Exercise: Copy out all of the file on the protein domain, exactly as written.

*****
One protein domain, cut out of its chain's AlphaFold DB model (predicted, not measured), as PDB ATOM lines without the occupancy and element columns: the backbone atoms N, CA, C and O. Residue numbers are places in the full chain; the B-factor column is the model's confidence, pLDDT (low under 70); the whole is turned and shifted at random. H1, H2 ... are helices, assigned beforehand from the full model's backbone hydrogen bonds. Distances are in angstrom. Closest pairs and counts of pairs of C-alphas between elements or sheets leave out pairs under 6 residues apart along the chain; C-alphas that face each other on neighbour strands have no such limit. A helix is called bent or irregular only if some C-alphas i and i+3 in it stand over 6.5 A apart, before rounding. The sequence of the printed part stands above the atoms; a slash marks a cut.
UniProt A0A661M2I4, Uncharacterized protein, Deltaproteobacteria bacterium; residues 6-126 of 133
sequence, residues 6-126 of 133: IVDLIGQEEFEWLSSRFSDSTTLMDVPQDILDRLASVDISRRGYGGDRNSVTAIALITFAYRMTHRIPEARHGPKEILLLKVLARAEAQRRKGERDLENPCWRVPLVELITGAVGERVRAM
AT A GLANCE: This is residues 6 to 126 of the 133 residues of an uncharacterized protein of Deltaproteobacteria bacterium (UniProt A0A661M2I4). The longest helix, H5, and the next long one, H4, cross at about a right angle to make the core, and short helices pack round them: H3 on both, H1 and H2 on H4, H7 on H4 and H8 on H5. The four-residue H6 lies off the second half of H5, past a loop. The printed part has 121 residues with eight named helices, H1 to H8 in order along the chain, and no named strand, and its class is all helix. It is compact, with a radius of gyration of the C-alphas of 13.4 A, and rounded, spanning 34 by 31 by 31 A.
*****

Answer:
One protein domain, cut out of its chain's AlphaFold DB model (predicted, not measured), as PDB ATOM lines without the occupancy and element columns: the backbone atoms N, CA, C and O. Residue numbers are places in the full chain; the B-factor column is the model's confidence, pLDDT (low under 70); the whole is turned and shifted at random. H1, H2 ... are helices, assigned beforehand from the full model's backbone hydrogen bonds. Distances are in angstrom. Closest pairs and counts of pairs of C-alphas between elements or sheets leave out pairs under 6 residues apart along the chain; C-alphas that face each other on neighbour strands have no such limit. A helix is called bent or irregular only if some C-alphas i and i+3 in it stand over 6.5 A apart, before rounding. The sequence of the printed part stands above the atoms; a slash marks a cut.
UniProt A0A661M2I4, Uncharacterized protein, Deltaproteobacteria bacterium; residues 6-126 of 133
sequence, residues 6-126 of 133: IVDLIGQEEFEWLSSRFSDSTTLMDVPQDILDRLASVDISRRGYGGDRNSVTAIALITFAYRMTHRIPEARHGPKEILLLKVLARAEAQRRKGERDLENPCWRVPLVELITGAVGERVRAM
AT A GLANCE: This is residues 6 to 126 of the 133 residues of an uncharacterized protein of Deltaproteobacteria bacterium (UniProt A0A661M2I4). The longest helix, H5, and the next long one, H4, cross at about a right angle to make the core, and short helices pack round them: H3 on both, H1 and H2 on H4, H7 on H4 and H8 on H5. The four-residue H6 lies off the second half of H5, past a loop. The printed part has 121 residues with eight named helices, H1 to H8 in order along the chain, and no named strand, and its class is all helix. It is compact, with a radius of gyration of the C-alphas of 13.4 A, and rounded, spanning 34 by 31 by 31 A.